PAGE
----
by Rabbi Toba Spitzer, Rabbinic
This week, many in Israel and in the Jewish community
celebrate Yom Yerushalayim, Jerusalem Day. The
28th of Iyyar (May 16th this year) commemorates that
day in June 1967 when Israeli forces re-unified the city of
Jerusalem, winning the West Bank and East Jerusalem from Jordan,
and ushering in the now 40-year-long occupation of those
The word Yerushalayim comes from the Hebrew for
"city," "ir", and the root "s.l.m.", from
which both "shalom" (peace) and "shalem"
(whole) derive -- thus, Jerusalem is conceived of as a city of
peace, and of wholeness.
It is therefore a painful irony that Jerusalem's modern
history has been marked by war and division. The first
such division was created with the founding of Israel, when the
city was cut in half between the new Jewish state and the nation
of Jordan. With the Israeli occupation of the West Bank, to the
joy of many the city was reunified, making the holy site of the
ancient Temple once again accessible to Jews.
Yet at that moment of reunification, a new division had been
introduced to Jerusalem and to the Jewish nation, one which
would only emerge in all its force over the next four decades:
the division between Israelis and Palestinians, between occupier
and occupied, between those who live as full citizens of Israel
and those in the limbo of statelessness, under military
How sad, then, that as we mark the reunification of
Jerusalem, we also have to acknowledge yet another new division
in the city: the separation wall, built in an attempt to contain
the hatred, violence, and despair that has festered and grown
since June 1967.
The barrier that runs through East Jerusalem as it winds its
way through the West Bank--keeping suicide bombers out of
Israel, but also dividing Palestinian villages in half, here a
fence, there a 25-foot concrete wall--is the physical marker of
the profound division between Israeli and Palestinian societies.
On the Israeli side, it has brought a measure of calm, although
not complete peace; on the Palestinian side, it has created a
ghetto, with all the desperation and suffering that
Perhaps, as we mark 40 years of occupation, 40 years of
unified and re-divided Jerusalem, we can reflect on what it
might take to move beyond the physical symbols of unification
and division, to be able to celebrate Jerusalem as a city of
wholeness once again. Let us make Yom
Yerushalayim an opportunity to dedicate ourselves to the
work of building a City of Peace: a city where all inhabitants
can live secure, full lives, where the walls of hatred and
mistrust have been eradicated, and where not only streets and
buildings, but hearts and minds, can be brought into wholeness
Suggestions for Yom
- Hold a discussion in your synagogue, or with your friends
and family. Who has been to Jerusalem? What did you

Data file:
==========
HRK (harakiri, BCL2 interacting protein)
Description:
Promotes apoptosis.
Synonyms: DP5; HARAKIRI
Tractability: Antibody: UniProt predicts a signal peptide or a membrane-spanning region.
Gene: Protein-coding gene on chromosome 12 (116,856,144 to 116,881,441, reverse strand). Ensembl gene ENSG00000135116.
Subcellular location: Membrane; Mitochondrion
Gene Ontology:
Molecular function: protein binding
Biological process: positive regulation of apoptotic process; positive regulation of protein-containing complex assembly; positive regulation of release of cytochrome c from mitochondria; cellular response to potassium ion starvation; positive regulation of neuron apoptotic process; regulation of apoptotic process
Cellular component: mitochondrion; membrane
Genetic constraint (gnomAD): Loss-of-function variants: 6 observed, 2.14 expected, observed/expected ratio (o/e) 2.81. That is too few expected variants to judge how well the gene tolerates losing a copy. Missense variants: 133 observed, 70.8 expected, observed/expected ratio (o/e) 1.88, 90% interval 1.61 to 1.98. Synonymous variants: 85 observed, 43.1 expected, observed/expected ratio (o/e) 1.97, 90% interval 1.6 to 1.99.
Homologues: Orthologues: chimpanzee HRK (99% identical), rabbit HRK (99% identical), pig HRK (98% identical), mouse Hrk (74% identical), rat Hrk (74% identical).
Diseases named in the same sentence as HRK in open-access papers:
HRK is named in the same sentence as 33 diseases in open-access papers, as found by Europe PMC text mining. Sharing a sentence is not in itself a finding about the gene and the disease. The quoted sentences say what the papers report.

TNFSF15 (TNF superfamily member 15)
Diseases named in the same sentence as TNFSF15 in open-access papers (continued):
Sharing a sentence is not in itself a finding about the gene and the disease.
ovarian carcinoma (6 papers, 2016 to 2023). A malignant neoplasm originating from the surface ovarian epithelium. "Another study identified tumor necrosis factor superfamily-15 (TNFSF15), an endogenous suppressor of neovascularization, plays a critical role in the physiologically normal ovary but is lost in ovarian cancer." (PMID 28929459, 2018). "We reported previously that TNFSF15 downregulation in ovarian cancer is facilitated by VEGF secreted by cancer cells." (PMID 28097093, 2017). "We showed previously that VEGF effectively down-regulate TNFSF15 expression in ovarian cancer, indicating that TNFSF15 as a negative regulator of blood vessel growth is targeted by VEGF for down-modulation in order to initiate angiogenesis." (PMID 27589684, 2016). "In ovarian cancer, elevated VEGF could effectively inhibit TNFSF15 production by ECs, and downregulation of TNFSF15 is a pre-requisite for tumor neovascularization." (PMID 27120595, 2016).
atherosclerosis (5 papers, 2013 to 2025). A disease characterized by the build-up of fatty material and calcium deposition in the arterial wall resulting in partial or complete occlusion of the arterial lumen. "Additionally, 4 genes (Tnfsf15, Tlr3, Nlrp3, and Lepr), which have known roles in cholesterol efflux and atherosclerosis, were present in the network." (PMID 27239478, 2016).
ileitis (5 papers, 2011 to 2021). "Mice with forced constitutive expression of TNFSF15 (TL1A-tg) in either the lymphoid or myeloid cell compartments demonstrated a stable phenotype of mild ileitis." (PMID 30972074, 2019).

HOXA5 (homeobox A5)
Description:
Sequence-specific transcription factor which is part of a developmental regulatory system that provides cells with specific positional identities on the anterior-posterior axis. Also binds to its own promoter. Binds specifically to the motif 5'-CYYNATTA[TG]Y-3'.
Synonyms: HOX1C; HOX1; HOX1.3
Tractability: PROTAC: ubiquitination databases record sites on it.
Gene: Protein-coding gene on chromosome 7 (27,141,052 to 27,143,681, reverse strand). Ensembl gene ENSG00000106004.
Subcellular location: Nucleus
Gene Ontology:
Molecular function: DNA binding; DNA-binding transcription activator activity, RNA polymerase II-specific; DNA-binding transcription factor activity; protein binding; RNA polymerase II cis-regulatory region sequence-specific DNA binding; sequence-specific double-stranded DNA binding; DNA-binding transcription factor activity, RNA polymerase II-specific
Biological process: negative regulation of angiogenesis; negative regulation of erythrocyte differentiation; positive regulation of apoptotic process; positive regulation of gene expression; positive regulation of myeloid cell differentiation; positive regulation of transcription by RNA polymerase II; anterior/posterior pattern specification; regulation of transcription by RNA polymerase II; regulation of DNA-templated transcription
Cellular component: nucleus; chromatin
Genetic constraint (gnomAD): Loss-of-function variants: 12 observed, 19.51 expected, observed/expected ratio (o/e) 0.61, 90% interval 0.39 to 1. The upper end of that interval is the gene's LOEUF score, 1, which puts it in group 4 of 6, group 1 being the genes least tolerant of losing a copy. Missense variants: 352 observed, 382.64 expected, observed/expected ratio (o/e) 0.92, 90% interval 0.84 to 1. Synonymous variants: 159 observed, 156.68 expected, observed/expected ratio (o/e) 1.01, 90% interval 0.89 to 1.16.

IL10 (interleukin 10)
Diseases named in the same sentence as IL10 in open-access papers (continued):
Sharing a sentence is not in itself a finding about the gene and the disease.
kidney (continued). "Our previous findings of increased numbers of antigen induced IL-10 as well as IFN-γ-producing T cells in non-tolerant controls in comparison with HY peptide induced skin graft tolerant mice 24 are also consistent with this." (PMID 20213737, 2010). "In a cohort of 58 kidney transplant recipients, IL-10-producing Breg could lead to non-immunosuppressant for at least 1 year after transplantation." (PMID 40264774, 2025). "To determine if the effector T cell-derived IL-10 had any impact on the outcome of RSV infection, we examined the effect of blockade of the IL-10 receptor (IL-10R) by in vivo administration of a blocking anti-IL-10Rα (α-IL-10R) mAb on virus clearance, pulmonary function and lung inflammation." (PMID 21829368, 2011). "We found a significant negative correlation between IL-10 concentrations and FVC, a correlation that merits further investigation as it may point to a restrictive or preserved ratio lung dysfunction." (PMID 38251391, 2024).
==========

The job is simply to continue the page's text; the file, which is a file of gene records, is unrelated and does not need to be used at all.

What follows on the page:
see in West Jerusalem? In East Jerusalem? Did anyone
travel there before 1967? Shortly after 1967? What changes
have you seen over time? For more information about
the present situation in Jerusalem see the website
of Ir Amim or read the Jerusalem Special
Report developed by the Foundation for Middle East
- Read and hold a discussion group about the book, Jerusalem: One City, Three
Faiths by Karen Armstrong or Separate and Unequal, The Inside
Story of Israeli Rule in East Jerusalem by Amir S.
Chesin, Bill Hutman and Avi Melamed.
- If you have children, take the opportunity to discuss what
Jerusalem means to you and why. Why does a place that is so far
away from us matter to Jewish people everywhere? What do they
think about the fact that Jerusalem is deeply important to other
people as well? Depending on their age, draw pictures of the
city, or study maps, discussing the various religious claims on
the city. How would they solve the problem?
- Research different religious claims to Jerusalem:
What is the significance of
Jerusalem to Jews?
What is the significance of
Jerusalem to Muslims?
What is the significance of
Jerusalem to Christians?
What are some solutions for the
political and religious disputes over
What does the Geneva Accord
propose to address Jerusalem in a two-state solution in Article
Do ancient connections (historical or mythic)
validate a modern claim?
- Read recent articles about Jerusalem:
"Itzik criticized for inviting
envoys to anniversary of J'lem reunification," by
Barak Ravid and Shachar Ilan, Haaretz, May 14,
"A commission of inquiry on
Jerusalem," by Nadav Shragai , Haaretz, May
"Jerusalem loses 6,000 residents
per year," Ynetnews.com, May 14,
"Jerusalem is the 'easiest' issue
to solve, says Amos Oz," by Tovah Lazaroff, The
Jerusalem Post, May 13, 2007
"Israeli Riddle: Love Jerusalem,
Hate Living There," by Greg Myre, New York
Times, May 13, 2007
If you have additional suggestions, please send them to
Rabbi John Friedman, chair of Brit Tzedek's Rabbinic Cabinet at
Rabbi Toba Spitzer was
recently elected national President of the Reconstructionist
Rabbinical Association. She serves as the rabbi of Congregation
Dorshei Tzedek in Newton, MA. Rabbi Spitzer has worked with
nonprofit organizations devoted to issues of peace and justice
and has long been involved in the struggle for peace in the
Middle East. She has a particular interest in Jewish approaches
to economic justice and the mindful use of money in daily life.
An experienced Reconstructionist educator, Rabbi Spitzer has
written innovative curricula on the Book of Exodus and on the
Reconstructionist prayerbook Kol Haneshama. Rabbi Spitzer also
composes liturgical and choral.
Brit Tzedek v'Shalom, The Jewish Alliance
for Justice and Peace
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Chicago, IL 60603
Phone: (312) 341-1205
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